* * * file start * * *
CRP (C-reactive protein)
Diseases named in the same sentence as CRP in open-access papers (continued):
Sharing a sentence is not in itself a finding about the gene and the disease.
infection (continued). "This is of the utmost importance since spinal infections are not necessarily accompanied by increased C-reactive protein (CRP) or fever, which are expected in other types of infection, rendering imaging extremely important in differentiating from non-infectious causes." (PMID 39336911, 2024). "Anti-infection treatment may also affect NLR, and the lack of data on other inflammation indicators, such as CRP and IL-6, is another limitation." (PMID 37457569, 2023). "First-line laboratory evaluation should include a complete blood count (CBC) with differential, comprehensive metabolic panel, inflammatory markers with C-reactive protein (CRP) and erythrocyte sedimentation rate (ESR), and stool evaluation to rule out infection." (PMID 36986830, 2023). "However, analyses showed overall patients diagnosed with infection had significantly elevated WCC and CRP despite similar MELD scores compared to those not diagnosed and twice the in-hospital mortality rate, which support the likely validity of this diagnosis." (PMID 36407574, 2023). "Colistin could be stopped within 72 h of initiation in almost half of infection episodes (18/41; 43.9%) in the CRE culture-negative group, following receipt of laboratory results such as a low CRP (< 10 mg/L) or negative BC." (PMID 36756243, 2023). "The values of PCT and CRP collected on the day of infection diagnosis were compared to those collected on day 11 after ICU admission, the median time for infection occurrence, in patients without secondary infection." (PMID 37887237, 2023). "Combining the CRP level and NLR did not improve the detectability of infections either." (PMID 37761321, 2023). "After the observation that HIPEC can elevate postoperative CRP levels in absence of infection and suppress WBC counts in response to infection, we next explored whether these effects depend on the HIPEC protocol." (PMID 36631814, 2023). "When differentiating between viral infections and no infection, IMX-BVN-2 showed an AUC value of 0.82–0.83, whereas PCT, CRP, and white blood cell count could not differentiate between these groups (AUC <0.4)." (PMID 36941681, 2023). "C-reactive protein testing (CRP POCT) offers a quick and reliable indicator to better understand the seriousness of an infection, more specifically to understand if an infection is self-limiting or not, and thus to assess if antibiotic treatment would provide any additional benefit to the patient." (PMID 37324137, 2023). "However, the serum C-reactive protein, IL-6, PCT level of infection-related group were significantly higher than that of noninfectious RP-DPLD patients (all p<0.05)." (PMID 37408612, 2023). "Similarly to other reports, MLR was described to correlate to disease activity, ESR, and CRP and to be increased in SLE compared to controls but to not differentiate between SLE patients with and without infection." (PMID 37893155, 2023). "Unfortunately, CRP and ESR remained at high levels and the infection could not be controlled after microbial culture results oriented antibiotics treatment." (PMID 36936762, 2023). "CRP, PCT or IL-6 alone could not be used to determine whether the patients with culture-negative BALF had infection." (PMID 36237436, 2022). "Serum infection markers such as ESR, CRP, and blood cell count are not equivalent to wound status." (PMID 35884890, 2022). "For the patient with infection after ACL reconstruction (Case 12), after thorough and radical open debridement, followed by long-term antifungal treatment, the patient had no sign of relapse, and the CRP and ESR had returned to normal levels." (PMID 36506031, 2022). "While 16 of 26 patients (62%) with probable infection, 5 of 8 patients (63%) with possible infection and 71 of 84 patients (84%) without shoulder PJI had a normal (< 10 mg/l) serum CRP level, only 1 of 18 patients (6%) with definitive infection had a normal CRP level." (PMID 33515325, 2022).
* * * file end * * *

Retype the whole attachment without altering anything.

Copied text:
CRP (C-reactive protein)
Diseases named in the same sentence as CRP in open-access papers (continued):
Sharing a sentence is not in itself a finding about the gene and the disease.
infection (continued). "This is of the utmost importance since spinal infections are not necessarily accompanied by increased C-reactive protein (CRP) or fever, which are expected in other types of infection, rendering imaging extremely important in differentiating from non-infectious causes." (PMID 39336911, 2024). "Anti-infection treatment may also affect NLR, and the lack of data on other inflammation indicators, such as CRP and IL-6, is another limitation." (PMID 37457569, 2023). "First-line laboratory evaluation should include a complete blood count (CBC) with differential, comprehensive metabolic panel, inflammatory markers with C-reactive protein (CRP) and erythrocyte sedimentation rate (ESR), and stool evaluation to rule out infection." (PMID 36986830, 2023). "However, analyses showed overall patients diagnosed with infection had significantly elevated WCC and CRP despite similar MELD scores compared to those not diagnosed and twice the in-hospital mortality rate, which support the likely validity of this diagnosis." (PMID 36407574, 2023). "Colistin could be stopped within 72 h of initiation in almost half of infection episodes (18/41; 43.9%) in the CRE culture-negative group, following receipt of laboratory results such as a low CRP (< 10 mg/L) or negative BC." (PMID 36756243, 2023). "The values of PCT and CRP collected on the day of infection diagnosis were compared to those collected on day 11 after ICU admission, the median time for infection occurrence, in patients without secondary infection." (PMID 37887237, 2023). "Combining the CRP level and NLR did not improve the detectability of infections either." (PMID 37761321, 2023). "After the observation that HIPEC can elevate postoperative CRP levels in absence of infection and suppress WBC counts in response to infection, we next explored whether these effects depend on the HIPEC protocol." (PMID 36631814, 2023). "When differentiating between viral infections and no infection, IMX-BVN-2 showed an AUC value of 0.82–0.83, whereas PCT, CRP, and white blood cell count could not differentiate between these groups (AUC <0.4)." (PMID 36941681, 2023). "C-reactive protein testing (CRP POCT) offers a quick and reliable indicator to better understand the seriousness of an infection, more specifically to understand if an infection is self-limiting or not, and thus to assess if antibiotic treatment would provide any additional benefit to the patient." (PMID 37324137, 2023). "However, the serum C-reactive protein, IL-6, PCT level of infection-related group were significantly higher than that of noninfectious RP-DPLD patients (all p<0.05)." (PMID 37408612, 2023). "Similarly to other reports, MLR was described to correlate to disease activity, ESR, and CRP and to be increased in SLE compared to controls but to not differentiate between SLE patients with and without infection." (PMID 37893155, 2023). "Unfortunately, CRP and ESR remained at high levels and the infection could not be controlled after microbial culture results oriented antibiotics treatment." (PMID 36936762, 2023). "CRP, PCT or IL-6 alone could not be used to determine whether the patients with culture-negative BALF had infection." (PMID 36237436, 2022). "Serum infection markers such as ESR, CRP, and blood cell count are not equivalent to wound status." (PMID 35884890, 2022). "For the patient with infection after ACL reconstruction (Case 12), after thorough and radical open debridement, followed by long-term antifungal treatment, the patient had no sign of relapse, and the CRP and ESR had returned to normal levels." (PMID 36506031, 2022). "While 16 of 26 patients (62%) with probable infection, 5 of 8 patients (63%) with possible infection and 71 of 84 patients (84%) without shoulder PJI had a normal (< 10 mg/l) serum CRP level, only 1 of 18 patients (6%) with definitive infection had a normal CRP level." (PMID 33515325, 2022).